The enigmatic Ewa Juszkiewic and the fragility of Eva Jospin, the architectural reflections of Rick Lowe, the biotech of Pierre Huyghe, the site-specific works of Berlinde De Bruyckere: 8 exhibitions to see in Venice

The National High Magnetic Field Laboratory in Florida has created a very powerful magnet, capable of generating fields so intense that they reach levels above 45 Tesla. Nothing compared to what the city of Venice will be able to attract on the occasion of the now imminent Biennale.

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The60. The International Art Exhibition will in fact trans form the Arsenale and Giardini into the nerve center of contemporary creativity. But not only. The entire Lagoon will become an open-air museum, a catalyst of talents and emotions: thanks to an impressive calendar in terms of quality and transversality.

It's really complicated to unravel the macramé of offers: they range from official collateral events to exhibitions organized in the most important city institutions, from exhibitions in private galleries to openings scattered among churches, foundations, shipyards, former prisons and even islands. We choose eight but they could easily be double or even triple.

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We start from the Island of San Giorgio, where the 16th century Benedictine abbey of the same name is the scene of the splendid exhibition by Berlinde De Bruyckere entitled City of Refuge III.

The Belgian artist presents three new groups of works that dialogue with the architecture of the church, but also with its function, its symbolism, its history. A series of sculptures of veiled and hybrid archangels, in which the human contrasts with the divine, are placed in the central nave and in the side aisles.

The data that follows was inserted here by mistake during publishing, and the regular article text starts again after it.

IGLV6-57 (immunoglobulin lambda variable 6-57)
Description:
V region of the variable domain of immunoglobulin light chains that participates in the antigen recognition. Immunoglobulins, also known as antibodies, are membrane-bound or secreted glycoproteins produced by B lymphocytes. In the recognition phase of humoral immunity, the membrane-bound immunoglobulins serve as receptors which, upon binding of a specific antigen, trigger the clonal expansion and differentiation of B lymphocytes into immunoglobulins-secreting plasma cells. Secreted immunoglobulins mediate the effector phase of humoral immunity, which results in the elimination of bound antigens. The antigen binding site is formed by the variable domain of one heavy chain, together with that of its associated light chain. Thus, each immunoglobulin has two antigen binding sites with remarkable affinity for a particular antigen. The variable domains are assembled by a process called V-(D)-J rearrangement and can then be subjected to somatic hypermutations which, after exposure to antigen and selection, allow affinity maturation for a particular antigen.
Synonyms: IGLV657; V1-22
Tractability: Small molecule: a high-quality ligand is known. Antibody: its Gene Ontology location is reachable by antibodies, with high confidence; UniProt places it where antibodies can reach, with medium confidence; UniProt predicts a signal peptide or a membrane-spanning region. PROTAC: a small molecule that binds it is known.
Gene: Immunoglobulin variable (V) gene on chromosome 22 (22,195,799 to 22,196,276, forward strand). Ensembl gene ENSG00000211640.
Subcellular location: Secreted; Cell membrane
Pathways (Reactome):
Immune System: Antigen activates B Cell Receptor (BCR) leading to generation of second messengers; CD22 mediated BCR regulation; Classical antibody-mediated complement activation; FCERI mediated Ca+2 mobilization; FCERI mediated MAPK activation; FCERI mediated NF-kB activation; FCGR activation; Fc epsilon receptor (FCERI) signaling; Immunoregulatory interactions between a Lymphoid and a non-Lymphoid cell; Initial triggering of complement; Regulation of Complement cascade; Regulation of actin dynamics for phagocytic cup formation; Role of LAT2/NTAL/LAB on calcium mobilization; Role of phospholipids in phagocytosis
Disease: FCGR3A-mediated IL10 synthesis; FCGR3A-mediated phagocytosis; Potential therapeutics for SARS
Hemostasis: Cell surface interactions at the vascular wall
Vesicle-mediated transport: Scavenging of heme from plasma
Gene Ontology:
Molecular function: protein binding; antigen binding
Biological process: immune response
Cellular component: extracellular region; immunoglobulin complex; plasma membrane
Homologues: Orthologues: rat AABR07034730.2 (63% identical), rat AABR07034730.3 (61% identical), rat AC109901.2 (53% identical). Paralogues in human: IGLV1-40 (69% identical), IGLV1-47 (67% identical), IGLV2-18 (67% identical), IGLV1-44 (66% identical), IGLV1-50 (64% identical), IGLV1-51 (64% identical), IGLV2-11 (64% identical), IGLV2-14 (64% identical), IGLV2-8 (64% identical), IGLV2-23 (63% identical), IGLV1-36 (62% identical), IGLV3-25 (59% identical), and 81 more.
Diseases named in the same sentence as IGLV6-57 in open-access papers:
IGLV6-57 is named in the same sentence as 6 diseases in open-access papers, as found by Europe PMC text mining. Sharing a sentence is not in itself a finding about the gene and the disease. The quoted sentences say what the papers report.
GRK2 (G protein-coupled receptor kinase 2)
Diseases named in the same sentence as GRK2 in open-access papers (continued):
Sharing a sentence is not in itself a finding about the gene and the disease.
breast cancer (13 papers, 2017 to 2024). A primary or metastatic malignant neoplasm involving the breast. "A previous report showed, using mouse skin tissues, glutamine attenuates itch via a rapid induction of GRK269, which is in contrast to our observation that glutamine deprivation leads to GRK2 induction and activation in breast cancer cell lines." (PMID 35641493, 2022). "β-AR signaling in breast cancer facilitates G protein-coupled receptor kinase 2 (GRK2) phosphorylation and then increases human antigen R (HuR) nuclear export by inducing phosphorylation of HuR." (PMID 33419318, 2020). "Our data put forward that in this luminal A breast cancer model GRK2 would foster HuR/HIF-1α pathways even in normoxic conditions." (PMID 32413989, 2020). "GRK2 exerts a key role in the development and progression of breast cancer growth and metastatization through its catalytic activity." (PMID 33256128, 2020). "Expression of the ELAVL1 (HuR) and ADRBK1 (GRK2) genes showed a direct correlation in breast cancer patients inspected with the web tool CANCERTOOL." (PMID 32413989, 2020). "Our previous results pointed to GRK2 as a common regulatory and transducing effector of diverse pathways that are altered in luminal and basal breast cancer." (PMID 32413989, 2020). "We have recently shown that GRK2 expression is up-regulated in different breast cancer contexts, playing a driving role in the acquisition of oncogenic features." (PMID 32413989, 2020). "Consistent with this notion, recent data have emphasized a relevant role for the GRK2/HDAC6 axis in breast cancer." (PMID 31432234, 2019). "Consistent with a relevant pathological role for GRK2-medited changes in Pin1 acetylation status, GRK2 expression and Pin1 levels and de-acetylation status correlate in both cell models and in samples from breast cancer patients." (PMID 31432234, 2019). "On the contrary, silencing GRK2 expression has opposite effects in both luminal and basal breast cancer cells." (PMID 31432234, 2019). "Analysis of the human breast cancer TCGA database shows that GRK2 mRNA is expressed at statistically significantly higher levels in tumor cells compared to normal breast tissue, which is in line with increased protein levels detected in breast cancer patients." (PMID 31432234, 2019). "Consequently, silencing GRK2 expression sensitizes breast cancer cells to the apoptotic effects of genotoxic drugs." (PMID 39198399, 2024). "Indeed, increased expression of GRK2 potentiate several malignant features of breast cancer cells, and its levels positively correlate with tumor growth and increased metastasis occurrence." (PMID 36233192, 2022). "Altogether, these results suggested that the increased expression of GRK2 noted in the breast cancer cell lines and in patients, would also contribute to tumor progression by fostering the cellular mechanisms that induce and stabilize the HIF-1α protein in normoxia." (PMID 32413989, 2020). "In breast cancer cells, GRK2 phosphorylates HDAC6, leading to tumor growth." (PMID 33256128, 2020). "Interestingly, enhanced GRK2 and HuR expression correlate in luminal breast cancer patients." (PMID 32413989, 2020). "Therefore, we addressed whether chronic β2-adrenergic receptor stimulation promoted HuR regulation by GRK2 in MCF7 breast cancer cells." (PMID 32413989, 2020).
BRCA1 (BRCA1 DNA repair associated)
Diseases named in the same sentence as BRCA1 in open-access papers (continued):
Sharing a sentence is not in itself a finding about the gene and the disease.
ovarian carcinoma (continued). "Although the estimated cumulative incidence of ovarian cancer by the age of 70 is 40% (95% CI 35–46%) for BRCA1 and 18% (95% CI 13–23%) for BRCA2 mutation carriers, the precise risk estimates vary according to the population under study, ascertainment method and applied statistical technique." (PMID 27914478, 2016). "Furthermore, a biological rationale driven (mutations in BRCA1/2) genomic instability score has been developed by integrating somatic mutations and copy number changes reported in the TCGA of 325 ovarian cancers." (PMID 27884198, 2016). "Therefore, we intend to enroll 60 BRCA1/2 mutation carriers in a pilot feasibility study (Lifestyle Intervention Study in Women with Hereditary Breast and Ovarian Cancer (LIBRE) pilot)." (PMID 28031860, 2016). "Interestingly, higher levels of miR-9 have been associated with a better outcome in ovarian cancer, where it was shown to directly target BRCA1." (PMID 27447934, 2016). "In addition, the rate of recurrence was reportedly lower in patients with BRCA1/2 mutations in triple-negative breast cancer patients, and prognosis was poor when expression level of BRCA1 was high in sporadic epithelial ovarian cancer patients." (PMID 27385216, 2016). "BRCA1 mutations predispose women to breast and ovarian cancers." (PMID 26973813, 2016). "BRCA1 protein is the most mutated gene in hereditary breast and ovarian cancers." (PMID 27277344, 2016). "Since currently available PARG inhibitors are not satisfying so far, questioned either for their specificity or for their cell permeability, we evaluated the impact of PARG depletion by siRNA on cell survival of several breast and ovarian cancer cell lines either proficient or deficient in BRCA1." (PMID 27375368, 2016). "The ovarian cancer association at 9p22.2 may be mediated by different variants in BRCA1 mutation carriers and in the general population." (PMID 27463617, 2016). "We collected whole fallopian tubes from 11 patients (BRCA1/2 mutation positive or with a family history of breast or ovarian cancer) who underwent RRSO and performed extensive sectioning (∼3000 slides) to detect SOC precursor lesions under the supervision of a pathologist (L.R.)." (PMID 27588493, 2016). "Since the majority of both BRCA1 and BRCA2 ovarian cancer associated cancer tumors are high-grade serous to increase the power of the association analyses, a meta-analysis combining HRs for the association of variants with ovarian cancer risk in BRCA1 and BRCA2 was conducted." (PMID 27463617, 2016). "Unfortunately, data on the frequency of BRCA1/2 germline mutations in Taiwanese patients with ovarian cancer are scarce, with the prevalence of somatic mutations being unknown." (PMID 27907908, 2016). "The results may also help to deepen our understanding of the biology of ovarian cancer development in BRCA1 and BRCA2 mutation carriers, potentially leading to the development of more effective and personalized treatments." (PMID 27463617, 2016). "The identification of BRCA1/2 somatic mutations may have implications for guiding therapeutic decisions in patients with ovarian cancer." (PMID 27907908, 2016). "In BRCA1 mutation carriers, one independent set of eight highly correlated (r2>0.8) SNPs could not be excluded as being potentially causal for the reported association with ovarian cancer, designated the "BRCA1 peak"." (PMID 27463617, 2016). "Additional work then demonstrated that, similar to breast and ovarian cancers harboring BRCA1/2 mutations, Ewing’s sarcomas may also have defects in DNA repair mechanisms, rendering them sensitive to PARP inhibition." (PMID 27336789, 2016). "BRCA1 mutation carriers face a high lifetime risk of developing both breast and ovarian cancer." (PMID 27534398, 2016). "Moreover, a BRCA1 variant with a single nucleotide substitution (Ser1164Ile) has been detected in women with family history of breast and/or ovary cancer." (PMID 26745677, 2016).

Then a large installation composed of felled tree trunks covered with wax castings is located along the Sacristy, while various display cases containing other sculptures inspired by the work of the Flemish carver Albert van den Brulle are positioned on the corridor of the Monastery Gallery.

The exhibition, whose title is inspired by Nick Cave's song City of Refuge III, talks about how art can transform places into refuges. And it will be one of the most intense events ever.

We then move on to Palazzo Cavanis which is the setting for the exhibition of Ewa Juszkiewic, rising star of the figurative paintingworld. Polish origins, 39 years old, she creates portraits of women that refer to famous works of the Flemish age.

The faces of the subjects never appear because they are sometimes covered by lush floral compositions, other times by dry leaves, intricate hairstyles, carefully folded fabrics. The final effect is attractive and disturbing at the same time.

Reason: by covering the faces of these ladies, Juszkiewicz challenges the very essence of the portrait, destroying it. His paintings no longer tell any features, becoming representations of the condition of women under patriarchy.

The exhibition that the Peggy Guggenheim dedicates to Jean Cocteau is also highly anticipated. The Juggler's Revenge is the first major retrospective held in Italy dedicated to the enfant terrible of the 20th century French art scene.

Curated by Kenneth E. Silver, the exhibition is a tribute to the versatility of the author of Orphée through over one hundred and fifty works, ranging from drawings to graphic works, from jewels to tapestries, from historical documents to films.

The itinerary unfolds around a series of chapters that touch on the main themes at the center of Monsieur Jean's poetics: Orpheus and the theme of poetry, Eros, the classic in art, Venice and the relationship with Peggy Guggenheim, cinema and design, which is expressed in fashion but above all in jewelery and applied arts.